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Subject: [boost] What to do about std::binary_function and std::unary_function?
From: Nick Matteo (boost_at_[hidden])
Date: 2016-05-05 15:18:35

std::binary_function and std::unary_function are deprecated, and
scheduled to be removed from the standard in C++17. That means it's
possible that code using these might soon fail to compile when
targeting this standard.

These are still used throughout Boost, including by the libraries
Accumulators, Algorithm, Bimap, Function, Functional, GIL, Graph, ICL,
MPI, Polygon, and Xpressive. You can see all the uses I found in the
1.61 beta boost/ directory at .

All that these classes do are provide the typedefs result_type, and
argument_type (for unary_function) or first_argument_type and
second_argument_type (for binary_function).
In particular, they do not include a virtual operator(), so that one
cannot accept a function object polymorphically as a
std::binary_function&, for example.

So, although it is conceivable that C++98-era user code might check
for inheritance from std::binary_function, it seems rather unlikely:
practically all uses should just depend on the typedefs being present
(which is what the standard library has always done).

With modern C++ standards, the availability of std::result_of,
decltype, and std::function make these typedefs redundant, and
references to them are being phased out of the standard library
(starting with deprecation.)

It seems to me that there are four main possibilities for removing
these classes from Boost. (I'll talk about binary_function in the
following, but it all applies equally to unary_function.)

1) Add some sort of compatibility macro to Boost.Config, to enable
classes to inherit from std::binary_function if it is available, or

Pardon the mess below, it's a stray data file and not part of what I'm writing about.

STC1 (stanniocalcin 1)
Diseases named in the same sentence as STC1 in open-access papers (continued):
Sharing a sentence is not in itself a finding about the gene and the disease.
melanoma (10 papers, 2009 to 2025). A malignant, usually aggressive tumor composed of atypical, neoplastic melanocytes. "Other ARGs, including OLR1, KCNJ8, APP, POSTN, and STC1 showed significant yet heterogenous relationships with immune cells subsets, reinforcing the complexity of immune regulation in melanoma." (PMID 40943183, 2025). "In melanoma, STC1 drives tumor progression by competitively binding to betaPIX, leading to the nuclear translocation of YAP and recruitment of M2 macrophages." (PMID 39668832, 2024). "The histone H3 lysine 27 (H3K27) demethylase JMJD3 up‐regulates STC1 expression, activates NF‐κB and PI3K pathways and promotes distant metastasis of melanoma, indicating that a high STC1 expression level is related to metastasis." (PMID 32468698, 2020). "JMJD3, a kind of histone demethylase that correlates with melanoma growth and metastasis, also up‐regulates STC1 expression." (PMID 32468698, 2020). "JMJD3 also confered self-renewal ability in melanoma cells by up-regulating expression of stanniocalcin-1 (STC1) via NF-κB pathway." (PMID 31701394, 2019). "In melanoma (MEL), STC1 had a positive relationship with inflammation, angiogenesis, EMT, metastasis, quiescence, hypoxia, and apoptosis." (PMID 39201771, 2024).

add the appropriate typedefs if it is not.

I don't think this is necessary.

2) Remove the inheritance from std::binary_function, and add the typedefs.

This seems to be the default approach: it is used by the C++11
standard itself, and has also already been done by some Boost
libraries, e.g. in container/string.hpp and in

The drawback here is increased verbosity. Instead of writing

    template <class T>
    struct functor : std::binary_function<T, T, bool> {...};

 We must write

    template <class T>
    struct functor {
       typedef T first_argument_type;
       typedef T second_argument_type;
       typedef bool result_type;

3) A modification of approach 2: instead of manually adding the
typedefs everywhere, make a base class to provide the typedefs
somewhere in Boost. Then replace inheritance from
std::binary_function<Arg1, Arg2, Result> with inheritance from
boost::binary_function<Arg1, Arg2, Result>.

4) Just remove inheritance from std::binary_function (and don't
provide typedefs.)

This is the bold approach. The typedefs are redundant now: I think the
only use in the standard library is by the deprecated
std::not1/std:not2 and the deprecated binders
std::bind1st/std::bind2nd (which are to be removed in C++17).

This is the direction that the standard library is starting to head,
with all uses of the typedefs deprecated and probably eventually
removed, and even the provision of the typedefs optional in C++17
standard library function objects.

This has already been done at least by Boost Interprocess in detail/mpl.hpp.

Probably the best options are either (2) or (4). Should there be a
default policy on what authors should do?

Nick Matteo

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